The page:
Commission approves €1.46 billion Czech State aid schemes

The aid will support prevention of spread of poultry, pig diseases
calendar icon 12 February 2024
clock icon 2 minute read

The European Commission has approved, under EU State aid rules, two Czech schemes with a total budget of around €1.46 billion (CZK 35 billion) to support farmers in preventing the spread of certain poultry and pig diseases. The measures will contribute to the achievement of the EU's strategic objectives relating to the Common Agricultural Policy.

The Czech measures

Czechia notified the Commission of its plans to adopt two schemes with a total budget of around €1.46 billion (CZK 35 billion) to support farmers in preventing the spread of certain poultry and pig diseases and adopting biosecurity measures. In particular, the schemes aim to prevent the spread of: (i) avian influenza, salmonella and poultry campylobacteriosis, and (ii) porcine brucellosis, porcine reproductive and respiratory syndrome, and salmonellosis.

The schemes, which will run until 31 December 2029, are open to small, medium and large farmers in Czechia which put in place measures for the disinfection, disinsection, deratization as well as other biosecurity measures.

Under the schemes, the aid will take the form of direct grants to support the additional costs of the cleaning of farm premises and equipment, treatment of feed and water and veterinary interventions. The aid will cover up to 50% of the eligible costs.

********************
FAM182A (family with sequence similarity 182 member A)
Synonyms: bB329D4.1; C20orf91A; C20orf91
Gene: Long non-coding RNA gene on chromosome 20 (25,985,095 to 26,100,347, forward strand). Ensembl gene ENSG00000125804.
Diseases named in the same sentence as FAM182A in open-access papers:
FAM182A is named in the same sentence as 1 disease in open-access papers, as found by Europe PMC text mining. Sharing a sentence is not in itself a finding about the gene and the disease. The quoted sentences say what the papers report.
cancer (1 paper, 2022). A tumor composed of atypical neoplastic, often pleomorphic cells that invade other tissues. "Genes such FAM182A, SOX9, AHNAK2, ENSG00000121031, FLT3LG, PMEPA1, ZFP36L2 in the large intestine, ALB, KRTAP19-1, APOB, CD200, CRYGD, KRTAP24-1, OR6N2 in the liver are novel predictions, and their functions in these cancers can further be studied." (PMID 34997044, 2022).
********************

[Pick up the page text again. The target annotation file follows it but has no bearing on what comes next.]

The Commission's assessment

The Commission assessed the schemes under EU State aid rules, in particular Article 107(3)(c) of the Treaty on the Functioning of the European Union (‘TFEU'), which allows Member States to support the development of certain economic activities under certain conditions, and under the 2022 Guidelines for State aid in the agricultural and forestry sectors and in rural areas (‘2022 Agricultural Guidelines').

The Commission found that:

  • The measures facilitate the development of an economic activity, namely the production of poultry and pig meat.
  • The schemes are necessary and appropriate to ensure that farmers put in place measures preventing the contamination of their farms and the spread of certain poultry and pig diseases. They therefore support general objectives of the Common Agricultural Policy of ensuring long-term food security and improving the EU's response to agriculture to societal demands on food and health, including high-quality, safe and nutritious food.
  • The aid will have an 'incentive effect', as the beneficiaries would not put these measures in place without the public support.
  • The aid is proportionate, as it is limited to the minimum necessary and will have a limited impact on competition and trade between Member States.
  • The aid brings about positive effects that outweigh any potential distortion of competition and trade in the EU.

On this basis, the Commission approved the Czech schemes under EU State aid rules.

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